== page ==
Part of my frustration with my job search/career aspirations/daydreaming is that I’ve been struggling with getting my name out there, so that’s I’m not necessarily swimming in the cattle call that is craigslist postings, “career recruiters” and public job boards. So when I saw the School of Visual Concepts offer a class called, “Brand YOU”, I quickly signed up. I figured I’d get some tips on rewriting my resume, how to better position myself online, and a bunch of other tips that would help me find a job.
Boy, was I off base. But in a fantastically good way.
Led by the energetic and charismatic Lynette Xanders, Brand YOU was less about creating a superficial brand that you show to the public, and more about finding what exactly I wanted out of life to be happy, and how to know when I got there. We talked about the Enemies of Creativity, and how to fight them. She had us write down of our perceptions of Business People and Creative People, then showed us how we should take the best qualities from both. Conceptually, this was worlds beyond learning how to write a resume. I quickly realized this had the potential to be a life-changing exercise. I was all in.
One of the challenges that really stuck out with me was the process of removing obstacles to your creativity. In my case, the obstacle was quite literal-I kept a sloppy workspace. When it came time to work, I often had to clear a path on my desk so I had room for my keyboard and Wacom tablet. On my desk was a mishmash of hard drives, trinkets, cups of pencils, post-its, and just general clutter. The office itself was filled with Ohio State trinkets, printers, tablets, mice, books, and old Communication Arts magazines from the early 2000s. Looking back, it didn’t make for a particularly productive workspace.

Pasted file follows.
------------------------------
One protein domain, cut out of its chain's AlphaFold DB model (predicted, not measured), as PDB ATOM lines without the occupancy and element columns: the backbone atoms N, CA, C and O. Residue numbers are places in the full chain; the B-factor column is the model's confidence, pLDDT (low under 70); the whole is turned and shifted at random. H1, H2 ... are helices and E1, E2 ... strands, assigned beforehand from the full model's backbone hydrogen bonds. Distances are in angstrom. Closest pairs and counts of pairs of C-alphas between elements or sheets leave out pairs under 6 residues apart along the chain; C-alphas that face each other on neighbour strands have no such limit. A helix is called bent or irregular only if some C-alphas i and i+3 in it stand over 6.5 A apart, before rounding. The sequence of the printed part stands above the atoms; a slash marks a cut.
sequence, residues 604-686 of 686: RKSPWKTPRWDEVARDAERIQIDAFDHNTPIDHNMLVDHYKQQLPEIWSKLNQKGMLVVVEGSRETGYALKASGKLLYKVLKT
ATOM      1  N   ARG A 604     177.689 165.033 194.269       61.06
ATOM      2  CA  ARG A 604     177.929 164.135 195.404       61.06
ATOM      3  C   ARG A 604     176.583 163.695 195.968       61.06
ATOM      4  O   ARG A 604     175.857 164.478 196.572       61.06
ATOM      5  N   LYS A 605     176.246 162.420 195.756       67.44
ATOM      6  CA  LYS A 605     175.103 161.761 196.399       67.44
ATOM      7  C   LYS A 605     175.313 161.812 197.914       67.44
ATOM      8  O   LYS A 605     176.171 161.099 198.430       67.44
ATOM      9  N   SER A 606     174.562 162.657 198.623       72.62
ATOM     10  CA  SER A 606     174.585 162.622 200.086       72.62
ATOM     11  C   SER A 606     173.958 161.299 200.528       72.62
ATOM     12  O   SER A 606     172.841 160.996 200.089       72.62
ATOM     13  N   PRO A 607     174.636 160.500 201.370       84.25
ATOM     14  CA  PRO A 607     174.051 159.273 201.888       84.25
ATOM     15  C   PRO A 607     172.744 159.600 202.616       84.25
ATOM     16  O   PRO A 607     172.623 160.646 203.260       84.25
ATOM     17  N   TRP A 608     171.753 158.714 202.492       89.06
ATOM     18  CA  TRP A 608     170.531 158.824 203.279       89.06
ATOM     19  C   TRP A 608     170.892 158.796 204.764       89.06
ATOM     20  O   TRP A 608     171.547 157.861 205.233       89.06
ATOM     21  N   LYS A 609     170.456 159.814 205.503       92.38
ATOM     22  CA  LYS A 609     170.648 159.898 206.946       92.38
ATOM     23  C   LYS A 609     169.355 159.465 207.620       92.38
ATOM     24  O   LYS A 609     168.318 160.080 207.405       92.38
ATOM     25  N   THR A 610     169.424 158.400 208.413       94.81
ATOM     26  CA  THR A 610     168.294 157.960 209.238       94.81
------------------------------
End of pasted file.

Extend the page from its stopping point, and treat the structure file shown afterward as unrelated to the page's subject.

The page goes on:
Since I was moving, I figured I’d take the opportunity to literally and figuratively clean out the clutter from my life. After the class, I went home and consolidated five boxes into two, getting rid of pounds of old magazines that I was keeping for “reference”, and trading bulky software boxes for slim CD books. Anything I hadn’t used in three months got tossed. Most of my beloved Ohio State paraphernalia went into storage. I put my hard drives on the network, the wifi enabled printer went into a shelf in the closet. I even went so far to clean out my email, and soon, I’ll be putting my laptop through its places, and clearing out the junk I’ve accumulated over the last few years.
My workspace is now a lean, mean, creation machine:
From right to left: a lamp, an angel that my mother gave me, a stack of sticky notes, monitor, keyboard, and laptop. That’s it. Everything else is nearby in a drawer so that it’s easily accessible, and all of the distractions are gone. The only Ohio State representation is a mug that I drink out of. It almost felt like I had *too* much space, but now I can put my keyboard away, pull out my sketchbook, and be creative.
Words can’t express how much I got out of this class-far too much to put into one blog post, so I’ll be sharing some of the other things I learned over the next few weeks. My logo, business cards, and all of that stuff will be rolling out soon, as I make some changes to my website and other things. But that’s the easy stuff. Thanks to Lynette, I’ve defined what success means to me, and I’m excited to begin my journey there. I hope you’ll ride shotgun with me.